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Bayesian inference of stellar parameters and interstellar extinction using parallaxes and multiband photometry


  • C. A. L. Bailer-Jones

    Corresponding author
    1. Max-Planck-Institut für Astronomie, Königstuhl 17, 69117 Heidelberg, Germany
    2. Laboratory for Particle Physics and Cosmology, Department of Physics, Harvard University, 38 Oxford Street, Cambridge, MA 02138, USA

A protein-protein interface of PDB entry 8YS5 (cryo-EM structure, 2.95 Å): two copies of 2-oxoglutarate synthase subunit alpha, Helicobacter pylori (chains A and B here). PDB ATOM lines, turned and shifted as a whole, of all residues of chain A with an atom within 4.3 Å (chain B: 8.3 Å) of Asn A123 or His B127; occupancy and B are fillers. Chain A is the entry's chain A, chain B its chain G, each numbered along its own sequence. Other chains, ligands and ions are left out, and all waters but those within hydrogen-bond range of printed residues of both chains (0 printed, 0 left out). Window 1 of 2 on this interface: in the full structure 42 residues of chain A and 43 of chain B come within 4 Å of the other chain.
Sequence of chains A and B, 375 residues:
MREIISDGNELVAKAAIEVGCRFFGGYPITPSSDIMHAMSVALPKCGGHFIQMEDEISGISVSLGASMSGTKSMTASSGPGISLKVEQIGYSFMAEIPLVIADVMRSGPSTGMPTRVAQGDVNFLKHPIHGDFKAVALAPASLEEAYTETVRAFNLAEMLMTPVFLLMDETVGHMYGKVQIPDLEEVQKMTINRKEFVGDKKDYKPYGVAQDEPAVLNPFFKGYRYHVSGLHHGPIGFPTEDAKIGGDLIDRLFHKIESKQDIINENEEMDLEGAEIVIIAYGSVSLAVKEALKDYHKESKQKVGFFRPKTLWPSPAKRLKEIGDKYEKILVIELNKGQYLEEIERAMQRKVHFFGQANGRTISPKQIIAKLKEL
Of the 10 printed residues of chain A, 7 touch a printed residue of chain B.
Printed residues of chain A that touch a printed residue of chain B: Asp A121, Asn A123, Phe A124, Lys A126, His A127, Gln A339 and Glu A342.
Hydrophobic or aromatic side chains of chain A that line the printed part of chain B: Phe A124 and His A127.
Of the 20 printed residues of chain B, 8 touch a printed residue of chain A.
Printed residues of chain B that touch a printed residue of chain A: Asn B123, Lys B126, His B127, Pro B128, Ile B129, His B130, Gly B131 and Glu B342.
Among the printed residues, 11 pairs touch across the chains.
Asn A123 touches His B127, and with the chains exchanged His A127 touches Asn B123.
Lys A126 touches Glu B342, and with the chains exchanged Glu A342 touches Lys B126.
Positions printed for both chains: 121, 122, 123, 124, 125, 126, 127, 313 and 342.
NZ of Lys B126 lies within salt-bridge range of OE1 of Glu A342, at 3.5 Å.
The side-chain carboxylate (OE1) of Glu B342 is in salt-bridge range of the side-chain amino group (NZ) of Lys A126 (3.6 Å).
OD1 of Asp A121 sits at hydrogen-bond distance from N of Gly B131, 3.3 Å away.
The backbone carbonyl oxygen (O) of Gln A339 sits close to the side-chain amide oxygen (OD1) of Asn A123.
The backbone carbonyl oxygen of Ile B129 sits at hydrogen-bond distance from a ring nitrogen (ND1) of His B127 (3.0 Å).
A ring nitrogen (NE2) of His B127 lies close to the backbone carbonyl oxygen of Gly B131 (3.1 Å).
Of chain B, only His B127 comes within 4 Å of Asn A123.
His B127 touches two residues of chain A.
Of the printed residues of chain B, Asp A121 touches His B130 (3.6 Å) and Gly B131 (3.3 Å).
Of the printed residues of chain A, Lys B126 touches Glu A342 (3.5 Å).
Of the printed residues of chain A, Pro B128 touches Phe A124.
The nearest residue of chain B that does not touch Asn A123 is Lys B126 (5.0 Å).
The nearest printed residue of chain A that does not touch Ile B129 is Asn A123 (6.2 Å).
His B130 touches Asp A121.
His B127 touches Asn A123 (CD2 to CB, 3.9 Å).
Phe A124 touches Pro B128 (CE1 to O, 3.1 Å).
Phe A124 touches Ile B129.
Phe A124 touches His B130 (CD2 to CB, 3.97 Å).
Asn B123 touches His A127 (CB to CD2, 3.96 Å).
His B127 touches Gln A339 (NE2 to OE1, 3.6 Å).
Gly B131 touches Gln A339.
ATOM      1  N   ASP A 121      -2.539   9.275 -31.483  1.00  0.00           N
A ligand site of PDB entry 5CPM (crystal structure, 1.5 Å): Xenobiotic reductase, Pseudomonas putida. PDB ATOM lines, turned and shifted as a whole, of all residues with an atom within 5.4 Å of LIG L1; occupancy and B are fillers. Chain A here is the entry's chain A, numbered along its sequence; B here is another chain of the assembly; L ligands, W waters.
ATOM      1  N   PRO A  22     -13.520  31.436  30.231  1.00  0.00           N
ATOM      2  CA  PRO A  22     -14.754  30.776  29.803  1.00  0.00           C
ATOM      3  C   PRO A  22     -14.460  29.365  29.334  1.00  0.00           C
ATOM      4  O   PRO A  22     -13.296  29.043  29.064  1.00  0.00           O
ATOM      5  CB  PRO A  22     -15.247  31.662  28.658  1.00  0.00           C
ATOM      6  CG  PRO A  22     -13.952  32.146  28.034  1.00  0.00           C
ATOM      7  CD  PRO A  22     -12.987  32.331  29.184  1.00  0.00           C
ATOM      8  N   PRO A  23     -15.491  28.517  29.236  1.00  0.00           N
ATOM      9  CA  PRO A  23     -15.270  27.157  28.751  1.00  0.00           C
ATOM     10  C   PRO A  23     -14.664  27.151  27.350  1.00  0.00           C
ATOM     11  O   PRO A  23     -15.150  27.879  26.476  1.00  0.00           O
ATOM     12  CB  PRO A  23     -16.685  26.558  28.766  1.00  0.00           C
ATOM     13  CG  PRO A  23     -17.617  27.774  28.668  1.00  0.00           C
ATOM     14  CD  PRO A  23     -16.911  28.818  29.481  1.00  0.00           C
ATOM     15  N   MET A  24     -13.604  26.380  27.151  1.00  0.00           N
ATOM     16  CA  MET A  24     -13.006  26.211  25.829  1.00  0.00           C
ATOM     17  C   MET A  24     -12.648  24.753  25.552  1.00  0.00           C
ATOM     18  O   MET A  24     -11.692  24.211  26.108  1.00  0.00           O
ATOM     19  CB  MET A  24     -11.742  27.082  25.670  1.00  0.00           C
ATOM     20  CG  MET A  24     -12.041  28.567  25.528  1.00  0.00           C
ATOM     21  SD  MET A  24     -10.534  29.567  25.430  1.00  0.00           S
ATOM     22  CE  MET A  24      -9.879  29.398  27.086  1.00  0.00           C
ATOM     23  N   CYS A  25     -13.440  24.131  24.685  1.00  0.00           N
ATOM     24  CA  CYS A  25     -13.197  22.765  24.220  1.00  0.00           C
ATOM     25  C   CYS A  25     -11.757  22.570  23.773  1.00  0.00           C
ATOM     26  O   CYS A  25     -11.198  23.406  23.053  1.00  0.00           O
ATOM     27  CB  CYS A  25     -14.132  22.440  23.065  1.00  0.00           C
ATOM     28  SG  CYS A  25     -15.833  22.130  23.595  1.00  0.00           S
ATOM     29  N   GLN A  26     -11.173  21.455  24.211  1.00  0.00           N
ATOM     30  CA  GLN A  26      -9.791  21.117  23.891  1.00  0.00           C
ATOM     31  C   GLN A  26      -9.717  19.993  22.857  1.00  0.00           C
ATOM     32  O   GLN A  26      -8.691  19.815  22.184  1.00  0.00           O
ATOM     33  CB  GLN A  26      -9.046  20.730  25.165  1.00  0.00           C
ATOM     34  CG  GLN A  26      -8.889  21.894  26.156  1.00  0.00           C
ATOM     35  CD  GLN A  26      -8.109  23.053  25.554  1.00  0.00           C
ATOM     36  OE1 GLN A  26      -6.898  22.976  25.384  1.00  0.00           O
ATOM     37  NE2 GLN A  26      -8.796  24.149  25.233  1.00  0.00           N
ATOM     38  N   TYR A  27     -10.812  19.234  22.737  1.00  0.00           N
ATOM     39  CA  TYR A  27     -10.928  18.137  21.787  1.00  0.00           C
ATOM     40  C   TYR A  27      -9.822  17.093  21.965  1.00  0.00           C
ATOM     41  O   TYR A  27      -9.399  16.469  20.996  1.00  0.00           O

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Astrometric surveys provide the opportunity to measure the absolute magnitudes of large numbers of stars, but only if the individual line-of-sight extinctions are known. Unfortunately, extinction is highly degenerate with stellar effective temperature when estimated from broad-band optical/infrared photometry. To address this problem, I introduce a Bayesian method for estimating the intrinsic parameters of a star and its line-of-sight extinction. It uses both photometry and parallaxes in a self-consistent manner in order to provide a non-parametric posterior probability distribution over the parameters. The method makes explicit use of domain knowledge by employing the Hertzsprung–Russell Diagram (HRD) to constrain solutions and to ensure that they respect stellar physics. I first demonstrate this method by using it to estimate effective temperature and extinction from BVJHK data for a set of artificially reddened Hipparcos stars, for which accurate effective temperatures have been estimated from high-resolution spectroscopy. Using just the four colours, we see the expected strong degeneracy (positive correlation) between the temperature and extinction. Introducing the parallax, apparent magnitude and the HRD reduces this degeneracy and improves both the precision (reduces the error bars) and the accuracy of the parameter estimates, the latter by about 35 per cent. The resulting accuracy is about 200 K in temperature and 0.2 mag in extinction. I then apply the method to estimate these parameters and absolute magnitudes for some 47 000 F, G, K Hipparcos stars which have been cross-matched with Two-Micron All-Sky Survey (2MASS). The method can easily be extended to incorporate the estimation of other parameters, in particular metallicity and surface gravity, making it particularly suitable for the analysis of the 109 stars from Gaia.